Renata Bessi, Santiago Navarro F. and Translated by Britt Munro and Sarah Farr — TruthOut.org — September 17, 2014
The Tehuantepec Isthmus, a southern region of Mexico that includes the states of Oaxaca, Chiapas, Tabasco and Veracruz, holds the highest concentration of wind farms in Latin America.
The Isthmus, measuring a mere 200 kilometers between the Pacific Ocean and the Atlantic Ocean, is the third narrowest strip of land on the continent, following Nicaragua and the Panama Canal. A total of 28 wind farms have been planned for construction, 15 of which have already been completed.
The region is ideal for the construction of wind farms since high wind speeds are constant throughout the year. “The southern Andes converge at the Tehuantepec Isthmus, creating a kind of tunnel effect the same width as the land strip. This ensures that the winds gain great strength and reach a high velocity,” explains Patricia Mora, a research professor in coastal ecology and fisheries science at the Interdisciplinary Research Center for Comprehensive Regional Development, Oaxaca Unit (CIIDIR Oaxaca), at the National Institute of Technology.
An environmental impact study conducted by the URS Corporation Mexico at the request of Natural Gas Fenosa, which was used to justify the construction of the Biino Hioxo park in Juchitan de Zaragoza, Oaxaca, concluded that the development of a wind farm “in this area of the state of Oaxaca is a clear example of sustainable development” and that “the project is environmentally viable as it utilizes renewable resources and does not generate significant environmental impacts.”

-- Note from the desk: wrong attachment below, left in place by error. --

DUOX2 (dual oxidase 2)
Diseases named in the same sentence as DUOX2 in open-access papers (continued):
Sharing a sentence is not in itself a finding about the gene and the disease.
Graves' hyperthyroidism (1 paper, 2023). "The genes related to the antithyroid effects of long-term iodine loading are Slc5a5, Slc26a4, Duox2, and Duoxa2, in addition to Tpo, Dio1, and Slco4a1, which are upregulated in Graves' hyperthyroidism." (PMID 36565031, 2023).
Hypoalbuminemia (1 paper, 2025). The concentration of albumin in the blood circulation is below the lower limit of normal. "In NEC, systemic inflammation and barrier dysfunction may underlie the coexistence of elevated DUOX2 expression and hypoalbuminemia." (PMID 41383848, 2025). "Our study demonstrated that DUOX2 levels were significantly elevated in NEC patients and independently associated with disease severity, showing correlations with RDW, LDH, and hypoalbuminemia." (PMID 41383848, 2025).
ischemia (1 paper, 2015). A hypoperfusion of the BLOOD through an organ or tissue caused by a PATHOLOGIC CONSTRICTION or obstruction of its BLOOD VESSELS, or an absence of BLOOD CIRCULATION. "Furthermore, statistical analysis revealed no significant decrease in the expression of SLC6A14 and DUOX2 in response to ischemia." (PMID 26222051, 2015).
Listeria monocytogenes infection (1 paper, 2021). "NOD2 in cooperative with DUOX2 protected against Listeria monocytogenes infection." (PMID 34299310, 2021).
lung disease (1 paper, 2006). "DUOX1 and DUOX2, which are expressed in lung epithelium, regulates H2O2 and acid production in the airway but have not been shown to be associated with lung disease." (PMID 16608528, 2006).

But while environmental impact reports tend to support the construction of these wind farm parks, local communities and environmentalists are raising concerns that local flora and fauna are being affected. The cases of the Barra Santa Theresa in Alvaro Obregon and San Vicente Beach in Juchitán de Zaragoza are of particular interest.
“This is the meeting point of various intimately related aquatic and terrestrial ecosystems, known as ‘ecotones.’ What occurs in each distinct ecosystem affects the dynamic on a larger scale, placing the existence of the adjoining ecosystems in danger,” Mora said. Continue reading here….. (This is an excellent article. Keep reading)